It is something of a curiosity that, originating from the primordial soup of 1980s extreme metal, the strain of black metal that has come to define the genre in the minds of many is typically the blasting and sometimes symphonic tremolo attack of the Norwegian and Swedish bands of the mid-1990s. Demoncy, a name perhaps referenced more often than listened to, make a cogent argument for their brand of black metal as being a truer, more devoutly satanic mode of delivery than the technical wizardry of Scandinavia, favouring instead the kind of churning filth, and pulverising low-end found throughout the spectacular and bleak violence of Black Star Gnosis. The most obvious reference points are Von, Beherit and Profanatica / Havohej, but although the band share something with all of these legends, as well as war metal more generally, they conjure a hell of their own across nine tracks, which mix metallic brutality with black ambient soundscapes. Demoncy hit considerably harder than one might expect, with the feral aggression of tracks such as 'Ipsissimus Of Shadows' verging on old-school death metal at times, bolstered by a thick and tar-like low-end, a stark contrast to the treble-heavy screed of much primitive black metal. The band take the linear, chromatic approach to riffing of classic Von as a starting point, but what they do with it is deeper and arguably more disturbing, with Ixithra's rasping whisper an authentically terrifying voice that exudes filth and depravity. There should always be a place for the kind of single-minded horror that Demoncy are so adept at conjuring, and Black Star Gnosis is more than good enough to ensure that this will be the case for at least a little while longer.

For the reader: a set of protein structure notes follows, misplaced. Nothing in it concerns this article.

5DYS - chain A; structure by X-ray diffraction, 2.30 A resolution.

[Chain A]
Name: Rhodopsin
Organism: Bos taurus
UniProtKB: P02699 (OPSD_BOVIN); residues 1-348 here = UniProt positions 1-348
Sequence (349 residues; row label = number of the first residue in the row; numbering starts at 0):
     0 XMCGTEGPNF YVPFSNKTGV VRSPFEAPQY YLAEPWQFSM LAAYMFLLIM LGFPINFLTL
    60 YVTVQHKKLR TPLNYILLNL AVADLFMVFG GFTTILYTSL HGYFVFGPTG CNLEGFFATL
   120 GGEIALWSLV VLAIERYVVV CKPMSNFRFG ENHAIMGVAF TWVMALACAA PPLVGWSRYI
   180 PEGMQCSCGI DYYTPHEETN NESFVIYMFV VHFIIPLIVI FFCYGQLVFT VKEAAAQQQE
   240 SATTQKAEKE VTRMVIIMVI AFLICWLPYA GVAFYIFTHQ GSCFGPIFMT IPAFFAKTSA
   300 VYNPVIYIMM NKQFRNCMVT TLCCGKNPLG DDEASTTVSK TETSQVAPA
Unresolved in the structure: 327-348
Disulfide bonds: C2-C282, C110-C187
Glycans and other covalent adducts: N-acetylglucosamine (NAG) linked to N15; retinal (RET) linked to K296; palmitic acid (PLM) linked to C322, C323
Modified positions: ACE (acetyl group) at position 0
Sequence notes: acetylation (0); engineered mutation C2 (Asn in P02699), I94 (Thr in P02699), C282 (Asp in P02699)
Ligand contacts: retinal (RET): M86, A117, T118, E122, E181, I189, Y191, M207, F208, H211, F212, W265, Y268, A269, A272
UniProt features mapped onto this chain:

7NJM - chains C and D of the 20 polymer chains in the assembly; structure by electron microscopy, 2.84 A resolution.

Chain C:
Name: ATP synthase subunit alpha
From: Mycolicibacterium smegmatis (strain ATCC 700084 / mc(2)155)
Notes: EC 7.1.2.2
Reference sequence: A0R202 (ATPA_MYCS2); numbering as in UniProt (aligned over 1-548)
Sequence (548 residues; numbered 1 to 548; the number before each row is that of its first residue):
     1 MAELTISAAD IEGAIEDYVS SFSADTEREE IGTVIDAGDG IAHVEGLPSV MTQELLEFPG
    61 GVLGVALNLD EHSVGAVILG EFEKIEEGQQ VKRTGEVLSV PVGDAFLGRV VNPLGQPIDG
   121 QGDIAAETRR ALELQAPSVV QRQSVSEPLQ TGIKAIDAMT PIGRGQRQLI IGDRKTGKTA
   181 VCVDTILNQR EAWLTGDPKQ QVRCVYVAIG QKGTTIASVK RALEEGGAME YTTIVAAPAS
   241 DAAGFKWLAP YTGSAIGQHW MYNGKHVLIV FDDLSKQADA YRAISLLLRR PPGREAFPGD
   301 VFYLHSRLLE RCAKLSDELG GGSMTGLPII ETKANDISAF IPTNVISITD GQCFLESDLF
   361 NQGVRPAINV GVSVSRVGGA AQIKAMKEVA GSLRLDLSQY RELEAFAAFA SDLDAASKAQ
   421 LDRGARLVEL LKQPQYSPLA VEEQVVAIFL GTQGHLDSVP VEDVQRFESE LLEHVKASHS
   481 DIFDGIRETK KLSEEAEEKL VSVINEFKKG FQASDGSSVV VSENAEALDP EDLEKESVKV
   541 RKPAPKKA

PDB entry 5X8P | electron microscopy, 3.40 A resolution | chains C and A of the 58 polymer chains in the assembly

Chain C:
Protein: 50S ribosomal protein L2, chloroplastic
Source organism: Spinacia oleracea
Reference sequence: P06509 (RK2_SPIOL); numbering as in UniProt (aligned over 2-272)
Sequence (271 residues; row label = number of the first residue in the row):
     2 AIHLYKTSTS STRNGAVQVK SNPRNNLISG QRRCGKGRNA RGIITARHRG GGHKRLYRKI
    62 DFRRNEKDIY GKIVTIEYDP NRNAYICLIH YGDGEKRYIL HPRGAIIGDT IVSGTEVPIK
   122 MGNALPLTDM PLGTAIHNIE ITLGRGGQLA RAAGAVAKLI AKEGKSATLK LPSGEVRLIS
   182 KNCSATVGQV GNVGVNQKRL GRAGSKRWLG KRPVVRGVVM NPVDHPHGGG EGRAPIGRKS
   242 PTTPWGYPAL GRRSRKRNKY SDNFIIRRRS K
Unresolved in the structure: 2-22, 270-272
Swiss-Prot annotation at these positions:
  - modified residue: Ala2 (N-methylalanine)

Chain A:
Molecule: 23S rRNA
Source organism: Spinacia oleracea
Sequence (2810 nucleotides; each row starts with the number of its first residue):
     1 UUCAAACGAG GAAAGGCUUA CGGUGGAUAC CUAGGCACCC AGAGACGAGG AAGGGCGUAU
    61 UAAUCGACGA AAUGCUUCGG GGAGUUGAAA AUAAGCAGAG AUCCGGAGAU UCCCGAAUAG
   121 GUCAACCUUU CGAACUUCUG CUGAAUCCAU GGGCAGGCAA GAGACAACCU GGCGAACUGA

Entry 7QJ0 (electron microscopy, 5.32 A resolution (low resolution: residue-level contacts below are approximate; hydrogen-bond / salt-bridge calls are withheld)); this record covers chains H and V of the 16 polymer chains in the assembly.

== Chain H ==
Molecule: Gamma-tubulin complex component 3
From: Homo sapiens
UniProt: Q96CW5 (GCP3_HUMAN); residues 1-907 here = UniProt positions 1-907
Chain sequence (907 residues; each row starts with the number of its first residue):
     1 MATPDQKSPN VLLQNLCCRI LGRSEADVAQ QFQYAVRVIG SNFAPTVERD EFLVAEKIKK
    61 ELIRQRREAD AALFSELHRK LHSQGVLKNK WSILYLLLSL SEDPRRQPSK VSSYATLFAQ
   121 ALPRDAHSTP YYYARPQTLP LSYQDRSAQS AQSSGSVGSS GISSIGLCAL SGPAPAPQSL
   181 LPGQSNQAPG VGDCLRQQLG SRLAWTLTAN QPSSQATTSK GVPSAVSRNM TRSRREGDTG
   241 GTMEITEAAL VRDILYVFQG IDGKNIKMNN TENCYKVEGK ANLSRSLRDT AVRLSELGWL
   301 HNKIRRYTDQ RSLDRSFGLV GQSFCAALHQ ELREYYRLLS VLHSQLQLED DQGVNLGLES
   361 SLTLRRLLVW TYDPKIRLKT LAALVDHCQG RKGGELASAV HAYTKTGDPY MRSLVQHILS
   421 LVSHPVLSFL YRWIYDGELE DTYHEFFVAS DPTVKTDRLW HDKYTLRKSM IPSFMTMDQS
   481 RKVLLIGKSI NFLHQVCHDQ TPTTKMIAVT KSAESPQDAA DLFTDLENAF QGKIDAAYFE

MetalBite's Rating: 8.6/10
5: Vargrav - The Nighthold